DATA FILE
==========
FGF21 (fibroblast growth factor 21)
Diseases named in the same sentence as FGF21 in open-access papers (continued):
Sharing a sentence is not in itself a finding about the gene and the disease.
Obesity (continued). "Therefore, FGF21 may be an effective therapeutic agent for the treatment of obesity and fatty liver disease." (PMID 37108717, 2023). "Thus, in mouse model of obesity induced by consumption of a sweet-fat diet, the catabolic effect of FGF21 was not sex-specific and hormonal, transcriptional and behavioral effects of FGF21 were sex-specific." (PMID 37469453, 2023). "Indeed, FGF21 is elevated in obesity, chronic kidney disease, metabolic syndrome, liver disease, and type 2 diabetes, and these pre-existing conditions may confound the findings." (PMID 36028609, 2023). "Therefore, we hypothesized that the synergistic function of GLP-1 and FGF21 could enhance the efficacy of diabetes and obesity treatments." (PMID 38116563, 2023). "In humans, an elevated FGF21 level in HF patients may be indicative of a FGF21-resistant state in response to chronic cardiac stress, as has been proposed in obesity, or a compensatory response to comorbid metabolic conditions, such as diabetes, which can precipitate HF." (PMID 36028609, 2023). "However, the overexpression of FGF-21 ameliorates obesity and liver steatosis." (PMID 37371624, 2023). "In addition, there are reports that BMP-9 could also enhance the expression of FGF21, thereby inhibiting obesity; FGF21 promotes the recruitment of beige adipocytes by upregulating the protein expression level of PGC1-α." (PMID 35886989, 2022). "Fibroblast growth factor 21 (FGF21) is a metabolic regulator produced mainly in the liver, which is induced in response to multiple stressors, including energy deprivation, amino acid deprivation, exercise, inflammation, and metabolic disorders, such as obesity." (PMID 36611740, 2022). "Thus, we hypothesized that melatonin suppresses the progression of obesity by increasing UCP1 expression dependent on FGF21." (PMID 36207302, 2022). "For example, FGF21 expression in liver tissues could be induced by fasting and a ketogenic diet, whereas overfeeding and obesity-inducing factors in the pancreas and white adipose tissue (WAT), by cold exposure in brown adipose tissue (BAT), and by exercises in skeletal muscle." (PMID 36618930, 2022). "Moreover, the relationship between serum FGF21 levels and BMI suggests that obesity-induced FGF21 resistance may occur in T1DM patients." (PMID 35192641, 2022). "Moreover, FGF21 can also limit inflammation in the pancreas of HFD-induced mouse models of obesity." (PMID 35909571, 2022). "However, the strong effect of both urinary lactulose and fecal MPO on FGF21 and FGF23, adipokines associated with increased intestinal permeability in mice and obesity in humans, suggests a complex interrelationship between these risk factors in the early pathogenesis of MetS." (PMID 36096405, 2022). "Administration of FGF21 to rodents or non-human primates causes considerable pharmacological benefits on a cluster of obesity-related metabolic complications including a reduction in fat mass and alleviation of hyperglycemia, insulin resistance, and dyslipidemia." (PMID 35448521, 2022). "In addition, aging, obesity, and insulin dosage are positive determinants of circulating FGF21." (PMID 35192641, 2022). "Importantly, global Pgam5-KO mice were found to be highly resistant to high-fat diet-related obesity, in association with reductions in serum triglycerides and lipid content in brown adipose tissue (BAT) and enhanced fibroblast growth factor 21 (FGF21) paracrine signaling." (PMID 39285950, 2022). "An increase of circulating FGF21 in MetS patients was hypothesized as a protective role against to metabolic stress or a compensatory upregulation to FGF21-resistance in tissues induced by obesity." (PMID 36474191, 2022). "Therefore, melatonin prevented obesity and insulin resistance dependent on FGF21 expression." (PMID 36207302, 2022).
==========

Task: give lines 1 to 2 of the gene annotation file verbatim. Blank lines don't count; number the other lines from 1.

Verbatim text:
FGF21 (fibroblast growth factor 21)
Diseases named in the same sentence as FGF21 in open-access papers (continued):